Cantillon: Perrigo at wrong end of another deal

Perrigo chief executive Joe Papa and Mylan chairman Robert Coury talking about merger for some time

The ripple effect of the wave of corporate inversion in the pharma/medtech sector continues to drive the ongoing wave of consolidation.

Less than two years ago, US consumer pharma/generics group Perrigo swooped on the rump of Ireland's Elan for $8.6 billion, attracted by the stream of royalty income attached to the blockbuster multiple sclerosis drug Tysabri and, more importantly, the chance to avail of an effective tax rate close to half of what it was paying as a US-domiciled business.

Now it finds itself at the wrong end of another deal.

Mylan is a major rival of Perrigo in the generics space and, ironically, was among the companies reputed to be circling the dying Elan at the time of the Perrigo deal. It is looking to swallow the Dublin-domiciled but Michigan-based Perrigo in a deal worth $28.9 billion, creating what would be a major force in generics and over-the- counter medication in the US and Europe.


Mylan is based in the Netherlands following its own inversion, having acquired the operations outside the United States of Abbot Labs last year in a $5.3 billion deal.

Earlier this year, chief executive Heather Bresch specifically referred to the "financial flexibility" the company had secured with its move to a lower tax environment which, she said, allowed Mylan to "do some pretty sizeable deals".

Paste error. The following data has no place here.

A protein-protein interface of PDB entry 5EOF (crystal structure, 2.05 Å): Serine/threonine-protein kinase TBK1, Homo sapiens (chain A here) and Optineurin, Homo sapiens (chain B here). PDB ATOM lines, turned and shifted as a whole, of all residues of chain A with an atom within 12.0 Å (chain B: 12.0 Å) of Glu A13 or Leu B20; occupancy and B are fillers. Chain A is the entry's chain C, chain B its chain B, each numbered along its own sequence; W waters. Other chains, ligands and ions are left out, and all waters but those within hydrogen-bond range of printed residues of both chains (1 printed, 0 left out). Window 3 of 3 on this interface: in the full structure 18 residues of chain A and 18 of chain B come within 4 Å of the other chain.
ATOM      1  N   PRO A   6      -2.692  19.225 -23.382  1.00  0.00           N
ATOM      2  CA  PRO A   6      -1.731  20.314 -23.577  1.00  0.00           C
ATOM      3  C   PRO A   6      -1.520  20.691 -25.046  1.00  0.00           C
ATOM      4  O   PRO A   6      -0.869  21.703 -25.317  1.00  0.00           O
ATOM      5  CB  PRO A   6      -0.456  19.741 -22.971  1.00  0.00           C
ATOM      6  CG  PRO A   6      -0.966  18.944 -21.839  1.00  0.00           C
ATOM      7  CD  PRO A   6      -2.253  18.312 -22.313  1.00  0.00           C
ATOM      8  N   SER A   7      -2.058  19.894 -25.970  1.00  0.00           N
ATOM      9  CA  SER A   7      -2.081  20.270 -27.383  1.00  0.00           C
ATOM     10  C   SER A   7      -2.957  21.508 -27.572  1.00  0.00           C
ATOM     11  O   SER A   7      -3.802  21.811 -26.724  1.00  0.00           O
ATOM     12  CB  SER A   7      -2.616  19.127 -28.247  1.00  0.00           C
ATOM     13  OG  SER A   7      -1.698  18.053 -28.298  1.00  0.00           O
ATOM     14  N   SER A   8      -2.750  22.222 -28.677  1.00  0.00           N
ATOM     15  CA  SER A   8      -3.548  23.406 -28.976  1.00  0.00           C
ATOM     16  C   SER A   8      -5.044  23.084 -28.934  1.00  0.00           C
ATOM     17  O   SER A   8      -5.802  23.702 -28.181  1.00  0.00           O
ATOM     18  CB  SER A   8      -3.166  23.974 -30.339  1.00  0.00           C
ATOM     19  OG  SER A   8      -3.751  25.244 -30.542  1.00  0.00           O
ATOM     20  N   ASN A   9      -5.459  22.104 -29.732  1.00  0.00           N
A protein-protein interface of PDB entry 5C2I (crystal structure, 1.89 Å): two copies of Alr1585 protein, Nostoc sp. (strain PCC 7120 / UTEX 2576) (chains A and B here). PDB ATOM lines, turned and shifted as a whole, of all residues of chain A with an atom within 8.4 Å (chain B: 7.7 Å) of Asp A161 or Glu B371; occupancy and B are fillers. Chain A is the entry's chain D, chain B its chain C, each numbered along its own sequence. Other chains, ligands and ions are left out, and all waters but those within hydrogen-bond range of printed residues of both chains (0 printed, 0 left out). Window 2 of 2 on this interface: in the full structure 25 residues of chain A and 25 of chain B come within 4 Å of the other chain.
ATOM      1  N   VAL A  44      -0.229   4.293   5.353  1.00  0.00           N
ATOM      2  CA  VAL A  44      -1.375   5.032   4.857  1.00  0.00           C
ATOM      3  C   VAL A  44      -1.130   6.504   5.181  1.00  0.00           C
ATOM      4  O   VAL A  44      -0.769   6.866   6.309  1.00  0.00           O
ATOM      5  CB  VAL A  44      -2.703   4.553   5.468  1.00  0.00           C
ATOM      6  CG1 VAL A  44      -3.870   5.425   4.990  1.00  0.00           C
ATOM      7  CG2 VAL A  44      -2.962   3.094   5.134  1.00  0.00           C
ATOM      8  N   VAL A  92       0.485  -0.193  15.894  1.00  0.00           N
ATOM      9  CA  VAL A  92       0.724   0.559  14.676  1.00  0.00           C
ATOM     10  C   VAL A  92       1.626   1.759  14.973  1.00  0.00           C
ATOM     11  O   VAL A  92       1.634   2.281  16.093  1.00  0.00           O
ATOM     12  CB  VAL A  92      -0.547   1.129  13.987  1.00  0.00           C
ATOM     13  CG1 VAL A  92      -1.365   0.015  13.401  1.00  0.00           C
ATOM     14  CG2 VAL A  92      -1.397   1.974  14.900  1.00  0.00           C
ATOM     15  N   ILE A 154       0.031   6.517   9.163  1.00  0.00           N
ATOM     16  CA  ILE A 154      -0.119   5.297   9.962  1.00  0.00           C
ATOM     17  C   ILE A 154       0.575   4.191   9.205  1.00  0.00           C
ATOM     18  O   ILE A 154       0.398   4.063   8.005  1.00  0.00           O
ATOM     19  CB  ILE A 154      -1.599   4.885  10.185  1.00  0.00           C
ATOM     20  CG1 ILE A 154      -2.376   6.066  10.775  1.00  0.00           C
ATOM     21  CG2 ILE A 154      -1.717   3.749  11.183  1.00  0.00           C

But the formal approach to Perrigo reflects more than just a desire to improve scale, range and geographic reach. Lurking in the background is the prospect that Mylan itself could become a target.

Israeli group Teva has been identified as a likely suitor as it looks to offset its own patent cliff, while no one believes the appetite of serial acquirers Valeant and Actavis is yet sated.

Less than a week before the move on Perrigo, Mylan had put in place its own defence against unwanted takeover approaches.

It appears Perrigo's chief executive Joe Papa and Mylan chairman Robert Coury have been talking about such a merger from some time to judge from comment in a letter from Coury to Papa released this week.

However, the decision to release the letter points fairly clearly to the failure of Mylan to convince Papa and Perrigo of the merits of such an arrangement.

With a formal bid now on the table, failure to conclude a deal could see both parties exposed to the unwanted attentions of others.